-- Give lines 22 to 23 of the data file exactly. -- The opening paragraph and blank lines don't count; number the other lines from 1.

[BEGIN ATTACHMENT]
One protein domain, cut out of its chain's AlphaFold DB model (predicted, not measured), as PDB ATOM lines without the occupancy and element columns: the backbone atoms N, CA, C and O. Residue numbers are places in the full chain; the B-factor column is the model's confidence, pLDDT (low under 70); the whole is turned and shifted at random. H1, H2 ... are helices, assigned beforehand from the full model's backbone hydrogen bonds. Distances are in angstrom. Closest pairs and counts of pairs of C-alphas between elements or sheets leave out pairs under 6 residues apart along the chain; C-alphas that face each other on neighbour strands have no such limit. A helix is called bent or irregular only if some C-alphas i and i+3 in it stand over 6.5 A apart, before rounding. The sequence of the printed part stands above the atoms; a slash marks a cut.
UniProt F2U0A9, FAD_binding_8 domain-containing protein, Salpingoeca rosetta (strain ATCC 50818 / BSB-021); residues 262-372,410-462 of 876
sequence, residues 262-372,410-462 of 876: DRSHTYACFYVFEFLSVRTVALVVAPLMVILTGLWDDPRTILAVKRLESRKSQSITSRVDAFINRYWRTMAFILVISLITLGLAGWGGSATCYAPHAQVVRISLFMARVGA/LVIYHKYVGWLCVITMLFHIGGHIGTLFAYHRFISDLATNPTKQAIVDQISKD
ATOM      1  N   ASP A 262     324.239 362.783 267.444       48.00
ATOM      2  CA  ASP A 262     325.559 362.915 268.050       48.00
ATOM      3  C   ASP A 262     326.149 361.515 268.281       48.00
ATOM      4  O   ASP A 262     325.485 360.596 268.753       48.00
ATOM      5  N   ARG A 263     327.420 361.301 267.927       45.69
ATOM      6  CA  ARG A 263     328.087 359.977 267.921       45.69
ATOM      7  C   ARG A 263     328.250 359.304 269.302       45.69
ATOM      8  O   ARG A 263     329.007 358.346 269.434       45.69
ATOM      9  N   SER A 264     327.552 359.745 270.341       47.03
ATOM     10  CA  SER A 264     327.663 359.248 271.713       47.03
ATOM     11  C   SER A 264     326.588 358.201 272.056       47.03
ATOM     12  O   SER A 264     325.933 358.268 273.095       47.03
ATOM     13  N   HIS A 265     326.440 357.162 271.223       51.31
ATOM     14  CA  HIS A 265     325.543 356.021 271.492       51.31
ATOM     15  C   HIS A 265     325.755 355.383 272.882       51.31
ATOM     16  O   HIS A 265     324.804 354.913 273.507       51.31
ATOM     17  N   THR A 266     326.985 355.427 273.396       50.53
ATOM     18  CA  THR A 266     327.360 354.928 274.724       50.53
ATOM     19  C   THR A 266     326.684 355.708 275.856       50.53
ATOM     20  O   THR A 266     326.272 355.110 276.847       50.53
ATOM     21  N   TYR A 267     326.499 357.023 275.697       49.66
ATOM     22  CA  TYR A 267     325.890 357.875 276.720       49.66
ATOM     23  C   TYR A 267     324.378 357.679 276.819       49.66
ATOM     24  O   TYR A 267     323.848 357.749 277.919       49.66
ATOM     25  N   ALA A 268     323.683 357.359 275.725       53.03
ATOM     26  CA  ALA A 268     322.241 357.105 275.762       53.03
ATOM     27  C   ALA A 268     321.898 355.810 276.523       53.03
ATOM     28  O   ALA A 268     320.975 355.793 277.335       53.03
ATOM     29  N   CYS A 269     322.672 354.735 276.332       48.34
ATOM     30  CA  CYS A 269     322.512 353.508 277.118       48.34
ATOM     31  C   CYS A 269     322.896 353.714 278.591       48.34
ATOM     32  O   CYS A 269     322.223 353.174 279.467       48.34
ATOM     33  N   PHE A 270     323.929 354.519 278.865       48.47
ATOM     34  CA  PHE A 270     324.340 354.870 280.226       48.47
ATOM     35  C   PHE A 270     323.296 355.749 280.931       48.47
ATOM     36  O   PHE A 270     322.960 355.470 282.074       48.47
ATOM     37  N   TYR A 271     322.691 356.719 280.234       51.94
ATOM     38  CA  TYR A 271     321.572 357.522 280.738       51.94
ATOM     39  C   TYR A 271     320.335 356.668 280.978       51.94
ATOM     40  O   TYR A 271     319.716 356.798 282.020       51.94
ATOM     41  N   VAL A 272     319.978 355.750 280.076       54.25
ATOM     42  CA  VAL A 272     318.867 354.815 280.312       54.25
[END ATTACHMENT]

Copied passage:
ATOM     20  O   THR A 266     326.272 355.110 276.847       50.53
ATOM     21  N   TYR A 267     326.499 357.023 275.697       49.66